As the time came for me to choose a new car seat for our 15-month old little girl, it dawned on me just how big of a part depression plays in my life when it comes to spending money.
I’m already aware just how much my depressive tendency has contributed to my past debts, but even now I can feel myself being susceptible to the power of guilt.
Obviously no parent wants to *just* go for the cheapest option despite any safety implications – which is probably why the car seat industry is just so massive. Advice tells us never to buy second hand – understandably because we can never be sure if the integrity of the seat has been compromised in a previous collision. With the voice of depression always whispering ‘what if’ (even when I’m not depressed) I find myself in a minefield of choice, surrounded by shiny new seats that all look the same.
I’d already done my research on the difference between forward and rearward-facing seats, and was surprised that the latter was rarely seen in high street stores. A very informative program that we happened to catch on t.v. recently further emphasised just how much safer the rearward facing seats are, which cemented the idea firmly in my mind.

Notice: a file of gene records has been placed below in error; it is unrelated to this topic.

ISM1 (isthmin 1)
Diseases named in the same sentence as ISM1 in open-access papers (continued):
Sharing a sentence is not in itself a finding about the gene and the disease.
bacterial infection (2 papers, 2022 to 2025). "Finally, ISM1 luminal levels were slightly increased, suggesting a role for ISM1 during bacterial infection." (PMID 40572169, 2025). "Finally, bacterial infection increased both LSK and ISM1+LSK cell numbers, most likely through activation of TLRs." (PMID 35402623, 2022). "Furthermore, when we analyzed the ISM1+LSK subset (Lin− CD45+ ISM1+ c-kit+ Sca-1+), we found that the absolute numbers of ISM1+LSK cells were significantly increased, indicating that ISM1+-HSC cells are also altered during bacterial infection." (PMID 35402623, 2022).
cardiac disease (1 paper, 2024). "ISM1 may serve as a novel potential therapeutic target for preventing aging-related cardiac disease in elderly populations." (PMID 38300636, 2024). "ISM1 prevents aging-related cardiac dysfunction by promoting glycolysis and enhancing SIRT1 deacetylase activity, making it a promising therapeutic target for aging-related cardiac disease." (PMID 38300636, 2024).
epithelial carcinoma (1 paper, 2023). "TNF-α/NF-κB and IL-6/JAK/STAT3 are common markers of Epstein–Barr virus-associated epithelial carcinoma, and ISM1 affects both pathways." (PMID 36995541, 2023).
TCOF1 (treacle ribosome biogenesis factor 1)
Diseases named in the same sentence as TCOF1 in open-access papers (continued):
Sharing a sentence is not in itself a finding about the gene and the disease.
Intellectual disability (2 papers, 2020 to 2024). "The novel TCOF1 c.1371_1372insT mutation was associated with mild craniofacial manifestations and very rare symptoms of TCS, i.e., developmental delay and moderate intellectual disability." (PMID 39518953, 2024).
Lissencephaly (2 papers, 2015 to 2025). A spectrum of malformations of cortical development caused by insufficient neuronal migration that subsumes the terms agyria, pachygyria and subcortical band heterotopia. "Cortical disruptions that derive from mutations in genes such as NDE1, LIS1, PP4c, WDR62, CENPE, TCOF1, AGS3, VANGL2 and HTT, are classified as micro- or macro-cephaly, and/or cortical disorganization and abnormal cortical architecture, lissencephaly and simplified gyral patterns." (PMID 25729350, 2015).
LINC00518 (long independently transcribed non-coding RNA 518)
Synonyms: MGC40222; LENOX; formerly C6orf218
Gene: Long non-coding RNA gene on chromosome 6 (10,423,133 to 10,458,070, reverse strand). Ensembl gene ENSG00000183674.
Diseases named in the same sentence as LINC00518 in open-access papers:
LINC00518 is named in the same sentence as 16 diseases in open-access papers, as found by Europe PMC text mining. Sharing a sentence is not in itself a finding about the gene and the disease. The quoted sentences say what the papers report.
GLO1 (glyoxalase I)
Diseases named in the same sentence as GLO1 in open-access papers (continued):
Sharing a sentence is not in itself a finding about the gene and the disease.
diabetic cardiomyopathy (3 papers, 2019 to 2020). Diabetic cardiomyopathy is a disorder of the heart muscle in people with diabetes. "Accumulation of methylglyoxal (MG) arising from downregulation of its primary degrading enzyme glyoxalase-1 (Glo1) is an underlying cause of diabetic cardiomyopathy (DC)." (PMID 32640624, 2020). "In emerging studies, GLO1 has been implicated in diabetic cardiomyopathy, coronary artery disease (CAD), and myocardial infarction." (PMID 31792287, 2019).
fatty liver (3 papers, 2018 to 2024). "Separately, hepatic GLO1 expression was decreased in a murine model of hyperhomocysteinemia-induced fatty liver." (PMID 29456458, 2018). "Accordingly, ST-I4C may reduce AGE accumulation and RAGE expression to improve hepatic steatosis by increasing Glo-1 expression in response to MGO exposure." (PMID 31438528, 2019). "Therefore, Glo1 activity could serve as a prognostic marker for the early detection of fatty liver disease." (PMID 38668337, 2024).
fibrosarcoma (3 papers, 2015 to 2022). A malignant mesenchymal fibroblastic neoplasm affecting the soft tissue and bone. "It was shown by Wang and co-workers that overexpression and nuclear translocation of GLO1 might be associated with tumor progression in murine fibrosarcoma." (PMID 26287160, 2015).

This is exactly the problem I have – when I believe in something so strongly, it is impossible for me to settle for less. I know myself too well, and believe that if we suffered from any sort of crash at any point in the future, I would *never* forgive myself – Ever. It’s not the sort of guilt that any parent would obviously feel. This is the sort of guilt that would destroy me from the inside out. Without wanting to go all melodramatic on you, my life would literally be over – even if everyone came out of this unscathed.
Just knowing that I *could* have chosen a seat that is said to be 5 times safer than its forward facing counterpart would be enough to torture my mind. I don’t believe everyone has this negativity inside them, but anyone else who suffers or has suffered from depression will know what I am talking about. With someone else’s voice of reason telling me ‘but it’s OK because no-one was hurt’, depression would clamber back out of me and chew up their words for breakfast. Trust me, I would change and we would all hate me.
So.. we’ve ended up buying the car seat that fulfils my need to know I did the best I could, even though it did cost more than the ones you see in Mothercare.
Depression is happy, my guilt is squashed, and our little girl can ride out our journeys for another few years.
(Yeah – it’s Isofix.. the instruction video for the belted one made me want to cry!)